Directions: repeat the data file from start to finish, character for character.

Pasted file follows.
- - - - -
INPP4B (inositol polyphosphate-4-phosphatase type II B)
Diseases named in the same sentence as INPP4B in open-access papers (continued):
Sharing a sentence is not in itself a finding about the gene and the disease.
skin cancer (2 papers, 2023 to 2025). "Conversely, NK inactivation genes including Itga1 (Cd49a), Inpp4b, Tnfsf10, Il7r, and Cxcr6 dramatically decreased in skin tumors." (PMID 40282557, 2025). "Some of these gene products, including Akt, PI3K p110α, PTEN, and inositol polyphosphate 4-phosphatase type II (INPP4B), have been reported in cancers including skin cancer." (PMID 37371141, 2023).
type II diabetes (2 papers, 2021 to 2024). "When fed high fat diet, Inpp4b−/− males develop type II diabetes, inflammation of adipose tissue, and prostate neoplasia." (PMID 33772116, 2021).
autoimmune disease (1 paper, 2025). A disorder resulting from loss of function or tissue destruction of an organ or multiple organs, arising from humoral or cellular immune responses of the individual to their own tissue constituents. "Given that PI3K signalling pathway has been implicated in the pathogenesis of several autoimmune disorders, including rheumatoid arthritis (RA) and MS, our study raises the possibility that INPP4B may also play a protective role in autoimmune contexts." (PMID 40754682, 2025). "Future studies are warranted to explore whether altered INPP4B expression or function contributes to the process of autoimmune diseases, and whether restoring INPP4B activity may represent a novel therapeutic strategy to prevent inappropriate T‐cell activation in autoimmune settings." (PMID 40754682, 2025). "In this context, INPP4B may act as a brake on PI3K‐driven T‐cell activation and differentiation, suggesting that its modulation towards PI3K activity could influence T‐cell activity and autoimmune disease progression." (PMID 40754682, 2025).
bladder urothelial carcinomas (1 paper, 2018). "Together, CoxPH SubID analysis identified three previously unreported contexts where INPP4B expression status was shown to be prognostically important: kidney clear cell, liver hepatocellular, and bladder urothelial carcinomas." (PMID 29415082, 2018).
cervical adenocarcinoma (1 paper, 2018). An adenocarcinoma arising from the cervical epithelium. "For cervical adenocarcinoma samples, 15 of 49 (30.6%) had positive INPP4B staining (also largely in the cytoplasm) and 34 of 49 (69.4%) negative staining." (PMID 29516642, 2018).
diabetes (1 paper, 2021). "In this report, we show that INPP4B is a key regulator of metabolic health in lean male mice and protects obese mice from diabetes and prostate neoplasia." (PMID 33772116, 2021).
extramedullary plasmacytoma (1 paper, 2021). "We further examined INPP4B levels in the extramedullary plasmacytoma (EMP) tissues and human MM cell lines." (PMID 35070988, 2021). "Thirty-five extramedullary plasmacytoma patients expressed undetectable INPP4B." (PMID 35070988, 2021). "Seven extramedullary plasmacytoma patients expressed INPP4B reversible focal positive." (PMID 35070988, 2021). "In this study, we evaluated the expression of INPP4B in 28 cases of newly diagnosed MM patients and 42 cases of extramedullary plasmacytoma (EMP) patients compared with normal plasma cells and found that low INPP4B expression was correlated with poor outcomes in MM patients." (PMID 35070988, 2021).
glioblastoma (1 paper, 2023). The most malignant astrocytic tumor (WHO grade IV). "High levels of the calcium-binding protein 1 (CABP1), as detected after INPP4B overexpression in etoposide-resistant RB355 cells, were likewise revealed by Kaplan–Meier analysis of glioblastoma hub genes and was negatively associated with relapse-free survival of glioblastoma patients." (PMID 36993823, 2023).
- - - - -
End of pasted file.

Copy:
INPP4B (inositol polyphosphate-4-phosphatase type II B)
Diseases named in the same sentence as INPP4B in open-access papers (continued):
Sharing a sentence is not in itself a finding about the gene and the disease.
skin cancer (2 papers, 2023 to 2025). "Conversely, NK inactivation genes including Itga1 (Cd49a), Inpp4b, Tnfsf10, Il7r, and Cxcr6 dramatically decreased in skin tumors." (PMID 40282557, 2025). "Some of these gene products, including Akt, PI3K p110α, PTEN, and inositol polyphosphate 4-phosphatase type II (INPP4B), have been reported in cancers including skin cancer." (PMID 37371141, 2023).
type II diabetes (2 papers, 2021 to 2024). "When fed high fat diet, Inpp4b−/− males develop type II diabetes, inflammation of adipose tissue, and prostate neoplasia." (PMID 33772116, 2021).
autoimmune disease (1 paper, 2025). A disorder resulting from loss of function or tissue destruction of an organ or multiple organs, arising from humoral or cellular immune responses of the individual to their own tissue constituents. "Given that PI3K signalling pathway has been implicated in the pathogenesis of several autoimmune disorders, including rheumatoid arthritis (RA) and MS, our study raises the possibility that INPP4B may also play a protective role in autoimmune contexts." (PMID 40754682, 2025). "Future studies are warranted to explore whether altered INPP4B expression or function contributes to the process of autoimmune diseases, and whether restoring INPP4B activity may represent a novel therapeutic strategy to prevent inappropriate T‐cell activation in autoimmune settings." (PMID 40754682, 2025). "In this context, INPP4B may act as a brake on PI3K‐driven T‐cell activation and differentiation, suggesting that its modulation towards PI3K activity could influence T‐cell activity and autoimmune disease progression." (PMID 40754682, 2025).
bladder urothelial carcinomas (1 paper, 2018). "Together, CoxPH SubID analysis identified three previously unreported contexts where INPP4B expression status was shown to be prognostically important: kidney clear cell, liver hepatocellular, and bladder urothelial carcinomas." (PMID 29415082, 2018).
cervical adenocarcinoma (1 paper, 2018). An adenocarcinoma arising from the cervical epithelium. "For cervical adenocarcinoma samples, 15 of 49 (30.6%) had positive INPP4B staining (also largely in the cytoplasm) and 34 of 49 (69.4%) negative staining." (PMID 29516642, 2018).
diabetes (1 paper, 2021). "In this report, we show that INPP4B is a key regulator of metabolic health in lean male mice and protects obese mice from diabetes and prostate neoplasia." (PMID 33772116, 2021).
extramedullary plasmacytoma (1 paper, 2021). "We further examined INPP4B levels in the extramedullary plasmacytoma (EMP) tissues and human MM cell lines." (PMID 35070988, 2021). "Thirty-five extramedullary plasmacytoma patients expressed undetectable INPP4B." (PMID 35070988, 2021). "Seven extramedullary plasmacytoma patients expressed INPP4B reversible focal positive." (PMID 35070988, 2021). "In this study, we evaluated the expression of INPP4B in 28 cases of newly diagnosed MM patients and 42 cases of extramedullary plasmacytoma (EMP) patients compared with normal plasma cells and found that low INPP4B expression was correlated with poor outcomes in MM patients." (PMID 35070988, 2021).
glioblastoma (1 paper, 2023). The most malignant astrocytic tumor (WHO grade IV). "High levels of the calcium-binding protein 1 (CABP1), as detected after INPP4B overexpression in etoposide-resistant RB355 cells, were likewise revealed by Kaplan–Meier analysis of glioblastoma hub genes and was negatively associated with relapse-free survival of glioblastoma patients." (PMID 36993823, 2023).